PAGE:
Whoever comes, I'll kill them. I'll kill them all.

John Wick: Chapter 2 (2017)
(SPOILERS) There’s no guessing he’s back. John Wick’s return is most definite and demonstrable, in a sequel that does what sequels ought in all the right ways, upping the ante while never losing sight of the ingredients that made the original so formidable. John Wick: Chapter 2 finds the minimalist, stripped-back vehicle and character of the first instalment furnished with an elaborate colour palette and even more idiosyncrasies around the fringes, rather like Mad Max in that sense, and director Chad Stahleski (this time without the collaboration of David Leitch, but to no discernible deficit) ensures the action is filled to overflowing, but with an even stronger narrative drive that makes the most of changes of gear, scenery and motivation.

The result is a giddily hilarious, edge-of-the-seat thrill ride (don’t believe The New York Times review: it is not “altogether more solemn” I can only guess Jeannette Catsoulis didn’t revisit the original in the interven…

I don’t know if what is happening is fair, but it’s the only thing I can think of that’s close to justice.

The Killing of a Sacred Deer (2017)
(SPOILERS) I think I knew I wasn’t going to like The Killing of a Sacred Deer in the first five minutes. And that was without the unedifying sight of open-heart surgery that takes up the first four. Yorgos Lanthimos is something of a Marmite director, and my responses to this and his previous The Lobster (which I merely thought was “okay” after exhausting its thin premise) haven’t induced me to check out his earlier work. Of course, he has now come out with a film that, reputedly, even his naysayers will like, awards-darling The Favourite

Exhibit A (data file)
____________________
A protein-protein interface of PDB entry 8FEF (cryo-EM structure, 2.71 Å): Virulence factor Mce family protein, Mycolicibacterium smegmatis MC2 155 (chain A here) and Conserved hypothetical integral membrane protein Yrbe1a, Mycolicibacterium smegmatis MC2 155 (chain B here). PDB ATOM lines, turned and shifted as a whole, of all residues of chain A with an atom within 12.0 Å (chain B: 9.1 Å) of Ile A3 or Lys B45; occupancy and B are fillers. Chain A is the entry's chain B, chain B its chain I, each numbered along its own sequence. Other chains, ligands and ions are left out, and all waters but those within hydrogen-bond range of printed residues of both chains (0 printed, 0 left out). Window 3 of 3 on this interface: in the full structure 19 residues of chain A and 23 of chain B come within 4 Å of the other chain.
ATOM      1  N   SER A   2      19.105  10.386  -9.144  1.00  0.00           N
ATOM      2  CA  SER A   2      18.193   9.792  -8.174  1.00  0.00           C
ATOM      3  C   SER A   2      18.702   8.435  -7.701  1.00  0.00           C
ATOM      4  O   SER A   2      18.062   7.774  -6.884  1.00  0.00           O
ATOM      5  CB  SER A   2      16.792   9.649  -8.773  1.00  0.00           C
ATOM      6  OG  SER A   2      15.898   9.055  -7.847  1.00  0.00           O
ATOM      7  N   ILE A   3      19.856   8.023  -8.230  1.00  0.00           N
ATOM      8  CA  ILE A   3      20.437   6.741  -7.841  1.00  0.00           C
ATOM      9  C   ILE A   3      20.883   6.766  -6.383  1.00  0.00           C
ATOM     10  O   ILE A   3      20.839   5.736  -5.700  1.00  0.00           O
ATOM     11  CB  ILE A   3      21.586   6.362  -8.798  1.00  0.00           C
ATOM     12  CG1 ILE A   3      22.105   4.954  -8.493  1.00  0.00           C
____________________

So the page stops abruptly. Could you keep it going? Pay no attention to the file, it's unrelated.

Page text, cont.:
Never compare me to the mayor in Jaws! Never!

Ghostbusters (2016)
(SPOILERS) Paul Feig is a better director than Ivan Reitman, or at very least he’s savvy enough to gather technicians around him who make his films look good, but that hasn’t helped make his Ghostbusters remake (or reboot) a better movie than the original, and that’s even with the original not even being that great a movie in the first place.

Along which lines, I’d lay no claims to the 1984 movie being some kind of auteurist gem, but it does make some capital from the polarising forces of Aykroyd’s ultra-geekiness on the subject of spooks and Murray’s “I’m just here for the asides” irreverence. In contrast, Feig’s picture is all about treating the subject as he does any other genre, be it cop, or spy, or romcom. There’s no great affection, merely a reliably professional approach, one minded to ensure that a generous quota of gags (on-topic not required) can be pumped out via abundant improv sessions.

So there’s nothing terribly wrong with Ghostbusters, but aside from …

There's something wrong with the sky.

Hold the Dark (2018)
(SPOILERS) Hold the Dark, an adaptation of William Giraldi's 2014 novel, is big on atmosphere, as you'd expect from director Jeremy Saulnier (Blue Ruin, Green Room) and actor-now-director (I Don’t Want to Live in This World Anymore) pal Macon Blair (furnishing the screenplay and appearing in one scene), but contrastingly low on satisfying resolutions. Being wilfully oblique can be a winner if you’re entirely sure what you're trying to achieve, but the effect here is rather that it’s "for the sake of it" than purposeful.

Can you float through the air when you smell a delicious pie?

Spider-Man: Into the Spider-Verse (2018)
(SPOILERS) Ironically, given the source material, think I probably fell into the category of many who weren't overly disposed to give this big screen Spider-Man a go on the grounds that it was an animation. After all, if it wasn’t "good enough" for live-action, why should I give it my time? Not even Phil Lord and Christopher Miller's pedigree wholly persuaded me; they'd had their stumble of late, although admittedly in that live-action arena. As such, it was only the near-unanimous critics' approval that swayed me, suggesting I'd have been missing out. They – not always the most reliable arbiters of such populist fare, which made the vote of confidence all the more notable – were right. Spider-Man: Into the Spider-Verse is not only a first-rate Spider-Man movie, it's a fresh, playful and (perhaps) surprisingly heartfelt origins story.